Surviving an Initial Job Interview

I love conducting job searches.  Throughout my career, I have had the honor of coordinating searches for presidents of foundations, nonprofit executive directors, pastors, senior-level staff members, development directors, and more. In any search, there is one objective and that is to be the very best matchmaker for the organization and the candidate.

The most rewarding aspect is the opportunity to speak with remarkable people. The cast of characters operating in the nonprofit realm is talented, creative, successful, accomplished professionals and possess an extraordinary understanding of the field.

It is not unusual to receive more than 125 candidates for a position, so a careful review of the initial application materials is essential to narrow the pool. The first impression is the game changer.

Below are tips to help you prepare for the professional job interview:

  1. Be prepared to speak about yourself and listen to the questions. The interviewer has read your resume and if they are asking for an interview, they are interested.  My first question is always “tell me about yourself.”  It is amazing how many people are taken aback with this question. Be ready to tell me your story. I want to know more about your professional path, experience, and lessons you have learned along the way. What makes you unique and qualified for the job?
  2. Before the interview, review the job description and the website. Learn as much as possible about the organization. The questions you will be asked are closely related to the required qualifications listed in the job description.
  3. If the job requires demonstrated success in fundraising, be ready to discuss your success working with donors and in raising contributions. What are the largest gifts in which you were personally involved? Often people claim to have raised millions of dollars. Professionals know no one raises big gifts in a vacuum. Fundraising is the result of cultivation, access, strategy, a great case for support, and strong leadership. The interviewer wants to know your specific skills and involvement. Did you write the case for support? Train the leaders to make asks? Tell your story and provide details but don’t exaggerate.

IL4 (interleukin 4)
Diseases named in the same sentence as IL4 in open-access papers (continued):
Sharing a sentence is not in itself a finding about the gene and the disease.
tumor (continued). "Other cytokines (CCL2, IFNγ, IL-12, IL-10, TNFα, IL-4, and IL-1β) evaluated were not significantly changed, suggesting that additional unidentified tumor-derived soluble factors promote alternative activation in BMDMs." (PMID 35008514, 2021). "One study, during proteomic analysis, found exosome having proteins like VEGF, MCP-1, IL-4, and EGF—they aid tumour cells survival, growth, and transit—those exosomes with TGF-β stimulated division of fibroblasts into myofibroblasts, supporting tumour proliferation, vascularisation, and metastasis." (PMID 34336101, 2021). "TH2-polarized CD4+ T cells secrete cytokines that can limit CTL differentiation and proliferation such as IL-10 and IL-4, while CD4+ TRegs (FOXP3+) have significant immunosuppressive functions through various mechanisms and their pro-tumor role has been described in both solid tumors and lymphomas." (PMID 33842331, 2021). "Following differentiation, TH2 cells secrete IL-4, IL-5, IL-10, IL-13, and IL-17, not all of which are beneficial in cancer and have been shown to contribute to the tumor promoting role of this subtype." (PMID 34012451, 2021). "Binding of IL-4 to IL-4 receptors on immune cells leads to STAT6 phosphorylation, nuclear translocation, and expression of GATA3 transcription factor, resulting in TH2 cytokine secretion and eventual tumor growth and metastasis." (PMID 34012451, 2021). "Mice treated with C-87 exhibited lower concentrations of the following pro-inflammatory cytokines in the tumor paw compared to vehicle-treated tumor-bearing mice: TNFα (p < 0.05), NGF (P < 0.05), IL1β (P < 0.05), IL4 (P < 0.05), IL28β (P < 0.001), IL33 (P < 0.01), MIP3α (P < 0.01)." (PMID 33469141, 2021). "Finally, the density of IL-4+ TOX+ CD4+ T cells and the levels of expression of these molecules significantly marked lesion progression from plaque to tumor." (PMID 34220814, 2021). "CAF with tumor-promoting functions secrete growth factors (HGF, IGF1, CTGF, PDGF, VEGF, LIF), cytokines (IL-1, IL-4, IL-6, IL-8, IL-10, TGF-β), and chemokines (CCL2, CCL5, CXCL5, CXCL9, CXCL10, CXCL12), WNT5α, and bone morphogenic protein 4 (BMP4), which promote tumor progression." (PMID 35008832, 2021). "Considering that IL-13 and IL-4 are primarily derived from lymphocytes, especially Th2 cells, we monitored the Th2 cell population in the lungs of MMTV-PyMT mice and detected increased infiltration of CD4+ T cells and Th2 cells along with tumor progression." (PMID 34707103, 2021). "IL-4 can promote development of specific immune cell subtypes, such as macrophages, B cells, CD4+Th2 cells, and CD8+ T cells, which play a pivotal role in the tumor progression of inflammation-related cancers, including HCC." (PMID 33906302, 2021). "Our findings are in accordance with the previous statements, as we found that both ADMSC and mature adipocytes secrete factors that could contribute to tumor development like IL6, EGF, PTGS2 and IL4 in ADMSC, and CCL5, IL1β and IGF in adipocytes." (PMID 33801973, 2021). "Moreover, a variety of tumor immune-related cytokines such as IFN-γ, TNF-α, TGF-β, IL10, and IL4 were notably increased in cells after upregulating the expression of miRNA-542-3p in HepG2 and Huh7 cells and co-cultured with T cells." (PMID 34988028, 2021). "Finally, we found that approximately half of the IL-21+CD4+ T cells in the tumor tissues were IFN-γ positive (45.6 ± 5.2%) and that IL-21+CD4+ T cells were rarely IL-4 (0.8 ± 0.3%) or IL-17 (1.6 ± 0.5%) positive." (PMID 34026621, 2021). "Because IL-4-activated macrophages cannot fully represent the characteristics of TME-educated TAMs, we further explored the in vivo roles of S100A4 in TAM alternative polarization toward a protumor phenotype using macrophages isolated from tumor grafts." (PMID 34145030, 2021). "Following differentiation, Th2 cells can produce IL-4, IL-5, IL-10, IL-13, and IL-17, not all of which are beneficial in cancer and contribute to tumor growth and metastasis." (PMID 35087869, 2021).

4. A primary responsibility for executives in the nonprofit sector is an ability to work with a board of directors. Discuss your role in helping the board be more effective. Provide examples of how you engaged a board and encouraged them to assume leadership.
  5. Most positions require strong management skills. Describe your management style and how employees might define your leadership.
  6. Does the job description require the individual have a financial background? If so, you can be sure there will be questions about your ability to develop and manage a budget and read a nonprofit financial statement. Discuss your role in preparing these documents as well as any role in an audit if applicable.
  7. Organizations look for visionary, strategic leaders. Describe a time you were involved in crafting and implementing a vision for an organization.
  8. Leaders are adept in strategic planning. Be prepared to discuss your knowledge and expertise in strategic planning and skills you bring.
  9. Every organization wants an individual with leadership skills. How have you assumed a leadership role in the past and what were the outcomes?
  10. A passion for the mission is critical. Working in a foundation or nonprofit is challenging. It requires time, dedication, and commitment but, first and foremost, passion for the cause. With passion and a belief in the mission, you will find the work inspiring and joyful as a vehicle for service.
  11. Strong written and oral communication skills are vital for building a case for support with your donors, board, employees, and clients. Your communication skills will become evident throughout the interview, and in your cover letter and resume. Proofread your letter and resume. Nothing is worse than a flagrant typo or addressing your letter to the wrong person.
  12. Promptly respond with dates and times when the interviewer calls. Time is of the essence in a job search. If you wait a week to respond, you may have lost your edge.
  13. Finally, be positive and upbeat throughout the interview process. Organizations want to hire confident employees.

Prepare yourself before the interview. As Will Rogers said: “You never get a second chance to make a first impression.”

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